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Car of the Week: 1940 Ford De Luxe

About 30 years ago, Paul Zielsdorf’s dad helped him build his first project, a 1975 Chevy pickup that Zielsdorf bought when he was 15 years old. Recently, it was Zielsdorf’s turn to help his dad, Jim, this time building the 1940 Ford De Luxe coupe of his dad’s dreams.
Car of the Week 2020
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Story by Angelo Van Bogart

About 30 years ago, Paul Zielsdorf’s dad helped him build his first project, a 1975 Chevy pickup that Zielsdorf bought when he was 15 years old. Recently, it was Zielsdorf’s turn to help his dad, Jim, this time building the 1940 Ford De Luxe coupe of his dad’s dreams.

“Dad has always wanted a 1940 Ford coupe. I remember him talking about it since I was a kid,” said Zielsdorf, who also happens to be the vice-president of the Meltdown Drags. “He had a Tudor sedan in 1958 that he got from his uncle, but it had a blown engine. He installed a 303 Olds and primered it with a vacuum cleaner, all in the driveway with limited tools. He only drove it for three months, because he could not afford any more insurance than that. He sold it to a guy that was from Oklahoma who was in town working on the pipeline.”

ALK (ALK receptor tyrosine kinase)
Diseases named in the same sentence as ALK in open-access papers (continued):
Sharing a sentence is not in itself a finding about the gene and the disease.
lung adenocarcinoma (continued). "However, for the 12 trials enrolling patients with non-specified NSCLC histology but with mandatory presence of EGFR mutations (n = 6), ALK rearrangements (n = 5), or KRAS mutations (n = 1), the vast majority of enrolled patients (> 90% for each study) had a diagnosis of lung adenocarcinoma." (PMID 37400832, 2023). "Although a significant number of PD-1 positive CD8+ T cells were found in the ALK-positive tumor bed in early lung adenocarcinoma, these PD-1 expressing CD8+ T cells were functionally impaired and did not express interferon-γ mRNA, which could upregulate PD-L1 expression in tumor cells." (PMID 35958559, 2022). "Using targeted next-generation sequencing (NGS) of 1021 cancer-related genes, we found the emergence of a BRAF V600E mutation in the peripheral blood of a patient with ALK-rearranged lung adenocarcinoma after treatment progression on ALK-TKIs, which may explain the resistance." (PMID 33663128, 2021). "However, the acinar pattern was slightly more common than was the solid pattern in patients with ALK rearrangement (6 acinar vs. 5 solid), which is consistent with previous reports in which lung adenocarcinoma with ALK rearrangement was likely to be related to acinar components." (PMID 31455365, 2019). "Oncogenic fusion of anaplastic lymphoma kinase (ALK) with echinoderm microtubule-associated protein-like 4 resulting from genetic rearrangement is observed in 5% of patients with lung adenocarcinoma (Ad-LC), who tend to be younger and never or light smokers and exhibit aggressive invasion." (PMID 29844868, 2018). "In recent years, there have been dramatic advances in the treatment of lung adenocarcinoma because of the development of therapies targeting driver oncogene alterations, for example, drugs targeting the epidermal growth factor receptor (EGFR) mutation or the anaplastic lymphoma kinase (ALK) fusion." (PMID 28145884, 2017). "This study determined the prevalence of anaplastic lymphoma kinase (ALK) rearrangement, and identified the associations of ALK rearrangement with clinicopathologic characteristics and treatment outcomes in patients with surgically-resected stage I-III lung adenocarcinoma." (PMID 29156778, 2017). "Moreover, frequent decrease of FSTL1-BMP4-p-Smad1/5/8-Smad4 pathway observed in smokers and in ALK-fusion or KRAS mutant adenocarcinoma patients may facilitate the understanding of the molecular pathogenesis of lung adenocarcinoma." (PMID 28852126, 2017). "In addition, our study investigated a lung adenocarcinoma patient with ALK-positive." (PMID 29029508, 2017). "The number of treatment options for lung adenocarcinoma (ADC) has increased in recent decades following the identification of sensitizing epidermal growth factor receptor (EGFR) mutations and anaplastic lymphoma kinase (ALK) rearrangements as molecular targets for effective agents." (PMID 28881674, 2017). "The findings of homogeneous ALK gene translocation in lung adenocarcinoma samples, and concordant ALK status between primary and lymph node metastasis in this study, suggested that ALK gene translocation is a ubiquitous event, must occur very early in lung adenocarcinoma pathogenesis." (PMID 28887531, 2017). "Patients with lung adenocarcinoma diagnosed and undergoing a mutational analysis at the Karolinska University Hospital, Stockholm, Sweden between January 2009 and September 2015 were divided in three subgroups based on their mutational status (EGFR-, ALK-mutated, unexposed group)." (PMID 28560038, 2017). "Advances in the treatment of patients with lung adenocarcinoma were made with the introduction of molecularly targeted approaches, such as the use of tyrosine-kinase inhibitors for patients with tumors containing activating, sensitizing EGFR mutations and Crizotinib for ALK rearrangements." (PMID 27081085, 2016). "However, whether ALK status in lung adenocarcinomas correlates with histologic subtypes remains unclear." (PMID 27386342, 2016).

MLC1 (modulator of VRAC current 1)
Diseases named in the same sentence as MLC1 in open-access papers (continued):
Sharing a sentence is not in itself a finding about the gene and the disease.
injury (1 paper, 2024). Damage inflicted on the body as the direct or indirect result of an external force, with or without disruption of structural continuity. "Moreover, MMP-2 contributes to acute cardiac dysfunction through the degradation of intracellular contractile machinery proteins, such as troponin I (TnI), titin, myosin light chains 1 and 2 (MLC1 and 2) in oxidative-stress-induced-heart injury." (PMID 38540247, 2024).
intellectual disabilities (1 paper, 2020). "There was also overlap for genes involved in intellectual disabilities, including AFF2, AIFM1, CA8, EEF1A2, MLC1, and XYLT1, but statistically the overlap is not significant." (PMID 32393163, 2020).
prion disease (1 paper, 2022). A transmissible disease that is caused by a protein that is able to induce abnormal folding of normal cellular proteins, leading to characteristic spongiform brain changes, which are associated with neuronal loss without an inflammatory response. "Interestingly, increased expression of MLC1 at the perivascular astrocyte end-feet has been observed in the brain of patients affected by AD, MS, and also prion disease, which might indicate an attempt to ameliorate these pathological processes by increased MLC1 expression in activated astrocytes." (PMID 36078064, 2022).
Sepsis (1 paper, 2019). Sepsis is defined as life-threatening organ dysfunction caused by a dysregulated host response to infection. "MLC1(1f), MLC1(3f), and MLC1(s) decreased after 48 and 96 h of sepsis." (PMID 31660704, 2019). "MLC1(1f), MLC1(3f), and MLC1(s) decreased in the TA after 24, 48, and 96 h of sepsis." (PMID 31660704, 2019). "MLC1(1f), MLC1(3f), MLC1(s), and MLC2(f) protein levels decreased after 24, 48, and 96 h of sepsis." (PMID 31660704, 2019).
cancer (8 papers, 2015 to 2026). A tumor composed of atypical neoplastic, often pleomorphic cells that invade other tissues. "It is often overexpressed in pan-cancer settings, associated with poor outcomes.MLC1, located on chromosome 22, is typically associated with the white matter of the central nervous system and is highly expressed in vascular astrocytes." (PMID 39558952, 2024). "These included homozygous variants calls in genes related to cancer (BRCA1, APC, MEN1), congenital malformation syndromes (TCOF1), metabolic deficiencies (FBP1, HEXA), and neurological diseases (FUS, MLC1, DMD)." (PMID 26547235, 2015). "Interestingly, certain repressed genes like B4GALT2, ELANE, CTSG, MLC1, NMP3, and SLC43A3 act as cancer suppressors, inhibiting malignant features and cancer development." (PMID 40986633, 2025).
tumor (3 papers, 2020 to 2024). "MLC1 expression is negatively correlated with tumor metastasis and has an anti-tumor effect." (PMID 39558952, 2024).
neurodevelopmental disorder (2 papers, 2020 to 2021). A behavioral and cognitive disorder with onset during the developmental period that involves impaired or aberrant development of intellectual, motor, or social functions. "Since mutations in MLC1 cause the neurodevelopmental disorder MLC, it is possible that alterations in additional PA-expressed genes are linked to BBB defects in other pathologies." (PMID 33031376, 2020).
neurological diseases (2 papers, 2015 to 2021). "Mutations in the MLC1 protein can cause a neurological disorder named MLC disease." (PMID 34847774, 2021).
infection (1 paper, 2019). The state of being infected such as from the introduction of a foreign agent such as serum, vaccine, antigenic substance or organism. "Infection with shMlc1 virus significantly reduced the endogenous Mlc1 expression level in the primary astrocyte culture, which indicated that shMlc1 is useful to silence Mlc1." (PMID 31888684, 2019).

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More than five decades later, in 2012, Zielsdorf was led by his 87-year-old friend, Willie Wisneski, to a 1940 Ford De Luxe 67-B “opera coupe” about 10 miles away from Zielsdorf’s home in Schofield, Wis. The old coupe was the seller’s abandoned project that had been sitting since 1970, but the history they were given went back to the same period Zielsdorf’s dad bought his 1940 Ford Tudor.